Q&A: Microsoft to Retroactively Restate Financial Information to Reflect Reshaped Compensation Plan

REDMOND, Wash., July 10, 2003 — In connection with significant changes announced this week to Microsoft’s employee compensation, Microsoft CEO Steve Ballmer said in a news conference that the company would retroactively restate its financial information for prior fiscal years in order to provide investors with the best comparability to results for the current and coming years.

The following Q & A from Microsoft Investor Relations expands on that announcement:

Q: Are you restating earnings?

A: To preserve comparability, we have chosen to retroactively restate our financials. You will see this change reflected with our first quarter 10-Q filing for fiscal year 2004. Our 10-K filing for fiscal year 2003 will not reflect the retroactive restatement, but, consistent with previous 10-Ks, we will provide pro-forma information on this basis.

Q: How far back are you doing this?

A: In accordance with the applicable accounting guidance, we will provide retroactively restated income statements for prior periods included in future filings. For example, our fiscal year 2004 10-K will include retroactively restated income statements for fiscal years 2002 and 2003.

Q: Where and when will the adjusted past year’s expenses be shown?

A : You will see this change reflected with our first-quarter 10-Q filing for fiscal year 2004.

Q: Will employees be able to take the 83b option on their stock awards?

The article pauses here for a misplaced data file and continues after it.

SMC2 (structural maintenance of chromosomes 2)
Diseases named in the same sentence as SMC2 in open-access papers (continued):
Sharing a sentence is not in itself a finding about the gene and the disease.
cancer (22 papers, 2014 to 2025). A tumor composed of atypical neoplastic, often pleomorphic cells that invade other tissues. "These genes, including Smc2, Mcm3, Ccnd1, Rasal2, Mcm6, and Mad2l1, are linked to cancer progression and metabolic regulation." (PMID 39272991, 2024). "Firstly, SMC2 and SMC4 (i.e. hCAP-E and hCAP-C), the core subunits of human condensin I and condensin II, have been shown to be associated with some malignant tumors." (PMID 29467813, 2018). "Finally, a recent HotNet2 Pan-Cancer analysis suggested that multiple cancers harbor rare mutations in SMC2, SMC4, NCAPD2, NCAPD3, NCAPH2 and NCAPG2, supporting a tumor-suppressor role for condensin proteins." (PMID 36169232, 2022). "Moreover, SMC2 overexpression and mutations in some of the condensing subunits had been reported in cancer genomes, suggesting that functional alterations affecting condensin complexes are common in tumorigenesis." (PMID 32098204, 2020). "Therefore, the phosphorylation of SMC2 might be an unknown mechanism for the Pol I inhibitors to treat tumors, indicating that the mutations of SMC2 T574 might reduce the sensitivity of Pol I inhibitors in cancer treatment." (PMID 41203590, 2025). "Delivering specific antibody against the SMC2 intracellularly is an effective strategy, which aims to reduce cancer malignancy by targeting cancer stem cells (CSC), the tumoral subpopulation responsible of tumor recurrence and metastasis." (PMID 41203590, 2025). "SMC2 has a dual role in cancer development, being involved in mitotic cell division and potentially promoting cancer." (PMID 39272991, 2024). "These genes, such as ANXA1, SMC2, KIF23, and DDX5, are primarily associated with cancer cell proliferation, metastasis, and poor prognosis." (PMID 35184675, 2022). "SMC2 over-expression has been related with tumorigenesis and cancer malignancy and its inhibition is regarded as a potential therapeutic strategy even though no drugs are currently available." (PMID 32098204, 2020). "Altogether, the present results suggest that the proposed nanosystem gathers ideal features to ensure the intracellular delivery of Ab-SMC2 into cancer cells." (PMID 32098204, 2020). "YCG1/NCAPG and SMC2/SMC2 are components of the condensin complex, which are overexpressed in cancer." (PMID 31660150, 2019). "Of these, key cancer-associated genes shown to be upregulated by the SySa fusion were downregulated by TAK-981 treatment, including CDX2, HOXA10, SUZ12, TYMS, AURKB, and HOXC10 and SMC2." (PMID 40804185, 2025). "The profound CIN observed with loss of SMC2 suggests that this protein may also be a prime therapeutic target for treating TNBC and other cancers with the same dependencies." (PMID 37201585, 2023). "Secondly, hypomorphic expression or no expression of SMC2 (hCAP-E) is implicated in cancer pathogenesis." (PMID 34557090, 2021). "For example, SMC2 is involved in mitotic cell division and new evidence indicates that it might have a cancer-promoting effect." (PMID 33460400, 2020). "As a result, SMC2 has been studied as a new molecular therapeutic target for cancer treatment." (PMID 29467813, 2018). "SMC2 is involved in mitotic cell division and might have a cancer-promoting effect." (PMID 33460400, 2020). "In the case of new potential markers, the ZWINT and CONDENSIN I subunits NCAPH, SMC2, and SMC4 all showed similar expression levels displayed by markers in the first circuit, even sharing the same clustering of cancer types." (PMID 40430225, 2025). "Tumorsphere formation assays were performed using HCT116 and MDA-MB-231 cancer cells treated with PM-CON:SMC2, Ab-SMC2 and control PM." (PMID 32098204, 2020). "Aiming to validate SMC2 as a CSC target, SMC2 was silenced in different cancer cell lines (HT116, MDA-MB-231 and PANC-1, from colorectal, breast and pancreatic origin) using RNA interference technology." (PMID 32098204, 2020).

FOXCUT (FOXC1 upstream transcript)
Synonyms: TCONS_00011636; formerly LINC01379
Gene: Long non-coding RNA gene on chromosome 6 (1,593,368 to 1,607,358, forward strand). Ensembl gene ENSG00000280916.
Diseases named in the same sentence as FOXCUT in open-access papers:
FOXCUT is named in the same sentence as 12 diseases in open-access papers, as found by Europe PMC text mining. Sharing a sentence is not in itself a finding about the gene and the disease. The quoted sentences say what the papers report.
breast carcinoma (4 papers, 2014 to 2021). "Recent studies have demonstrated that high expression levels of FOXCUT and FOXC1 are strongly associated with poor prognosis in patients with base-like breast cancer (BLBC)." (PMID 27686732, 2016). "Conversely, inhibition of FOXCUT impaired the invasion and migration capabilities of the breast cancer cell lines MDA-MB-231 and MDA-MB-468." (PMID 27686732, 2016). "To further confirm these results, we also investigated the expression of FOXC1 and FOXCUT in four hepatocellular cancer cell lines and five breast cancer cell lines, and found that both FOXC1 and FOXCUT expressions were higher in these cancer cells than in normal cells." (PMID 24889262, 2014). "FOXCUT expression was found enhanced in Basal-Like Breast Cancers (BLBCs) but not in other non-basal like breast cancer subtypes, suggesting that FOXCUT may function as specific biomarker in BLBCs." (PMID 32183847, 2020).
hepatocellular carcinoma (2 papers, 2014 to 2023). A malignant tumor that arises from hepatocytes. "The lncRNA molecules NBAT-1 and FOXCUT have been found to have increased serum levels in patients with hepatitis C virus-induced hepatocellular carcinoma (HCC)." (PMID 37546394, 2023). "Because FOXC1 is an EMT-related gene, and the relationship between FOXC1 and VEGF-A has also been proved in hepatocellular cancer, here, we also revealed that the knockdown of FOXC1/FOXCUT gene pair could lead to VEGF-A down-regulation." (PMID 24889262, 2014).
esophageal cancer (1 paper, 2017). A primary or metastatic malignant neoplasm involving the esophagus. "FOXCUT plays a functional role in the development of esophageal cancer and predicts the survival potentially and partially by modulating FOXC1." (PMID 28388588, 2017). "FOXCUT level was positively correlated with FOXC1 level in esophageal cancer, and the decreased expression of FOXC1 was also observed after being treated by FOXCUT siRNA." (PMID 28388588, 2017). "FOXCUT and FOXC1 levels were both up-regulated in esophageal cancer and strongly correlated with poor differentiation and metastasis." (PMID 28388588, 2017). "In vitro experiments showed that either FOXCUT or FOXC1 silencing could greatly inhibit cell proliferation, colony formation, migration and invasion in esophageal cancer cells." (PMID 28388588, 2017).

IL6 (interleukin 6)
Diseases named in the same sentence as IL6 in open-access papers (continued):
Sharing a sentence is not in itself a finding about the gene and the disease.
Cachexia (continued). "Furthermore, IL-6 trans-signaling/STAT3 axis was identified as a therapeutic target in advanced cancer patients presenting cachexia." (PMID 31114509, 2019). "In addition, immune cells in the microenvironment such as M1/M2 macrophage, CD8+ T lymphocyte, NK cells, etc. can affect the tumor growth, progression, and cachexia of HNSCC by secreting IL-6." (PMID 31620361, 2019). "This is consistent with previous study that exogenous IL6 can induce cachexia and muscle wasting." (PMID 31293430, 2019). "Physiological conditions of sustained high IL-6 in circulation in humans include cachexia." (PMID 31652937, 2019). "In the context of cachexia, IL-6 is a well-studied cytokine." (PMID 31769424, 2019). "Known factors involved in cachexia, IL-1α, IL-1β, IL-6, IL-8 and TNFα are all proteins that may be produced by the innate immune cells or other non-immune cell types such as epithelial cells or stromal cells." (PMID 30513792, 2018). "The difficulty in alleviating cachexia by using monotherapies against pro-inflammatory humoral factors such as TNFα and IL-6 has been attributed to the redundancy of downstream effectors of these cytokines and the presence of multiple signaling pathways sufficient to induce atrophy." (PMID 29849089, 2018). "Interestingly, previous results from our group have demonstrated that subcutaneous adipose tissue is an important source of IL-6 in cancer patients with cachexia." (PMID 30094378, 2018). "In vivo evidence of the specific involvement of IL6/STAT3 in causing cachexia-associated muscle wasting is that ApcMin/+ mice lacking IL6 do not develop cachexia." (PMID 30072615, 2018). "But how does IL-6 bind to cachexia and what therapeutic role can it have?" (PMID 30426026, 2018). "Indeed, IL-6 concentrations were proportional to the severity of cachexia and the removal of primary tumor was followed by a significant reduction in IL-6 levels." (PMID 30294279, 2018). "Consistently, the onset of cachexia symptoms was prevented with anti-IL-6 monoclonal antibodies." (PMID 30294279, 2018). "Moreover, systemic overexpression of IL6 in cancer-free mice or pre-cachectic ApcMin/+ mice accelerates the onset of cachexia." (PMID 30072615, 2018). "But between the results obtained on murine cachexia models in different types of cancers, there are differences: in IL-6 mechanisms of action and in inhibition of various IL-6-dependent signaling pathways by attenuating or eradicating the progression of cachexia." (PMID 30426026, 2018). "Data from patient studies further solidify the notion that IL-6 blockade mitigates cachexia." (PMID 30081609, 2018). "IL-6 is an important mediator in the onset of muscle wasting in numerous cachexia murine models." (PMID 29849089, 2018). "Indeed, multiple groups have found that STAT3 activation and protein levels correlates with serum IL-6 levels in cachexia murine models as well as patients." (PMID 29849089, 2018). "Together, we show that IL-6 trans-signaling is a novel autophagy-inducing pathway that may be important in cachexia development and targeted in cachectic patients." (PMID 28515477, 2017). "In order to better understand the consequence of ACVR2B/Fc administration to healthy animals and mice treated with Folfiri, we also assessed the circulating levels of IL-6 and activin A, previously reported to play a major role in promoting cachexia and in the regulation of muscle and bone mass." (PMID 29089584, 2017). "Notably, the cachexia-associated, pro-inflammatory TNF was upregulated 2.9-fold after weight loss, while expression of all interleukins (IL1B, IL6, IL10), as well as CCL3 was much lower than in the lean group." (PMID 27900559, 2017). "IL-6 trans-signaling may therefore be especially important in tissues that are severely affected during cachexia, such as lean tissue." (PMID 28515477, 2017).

A: With the Microsoft stock award plan, since there is no transfer of property until the shares vest, Section 83(b) does not apply.

Q: What is the difference between restricted stock and stock awards?

A: Restricted stock is awarded in total at one time and the restrictions on the stock are lifted at the vesting periods. Stock Awards, also known as restricted stock units, give employees the right to receive stock at vesting.

Q: One advantage of the method Microsoft is choosing is that it makes future year-over-year comparisons look better. How big a factor was this in your decision?

A: This was not a factor. The accounting provides a more transparent and comparable view for our investors to look at past years’ performance in relation to our go-forward accounting.

Q: Do you expect the restated figures to closely match the figures reported in the footnotes of the financial filings for the past two fiscal years?

A: Yes.

Q: Is it really an apples-to-apples comparison? In the past you were granting options, and now you will be expensing a far lower number of options (i.e., only previously granted ones).

A: It is as accurate a comparison as can be drawn.

Related Posts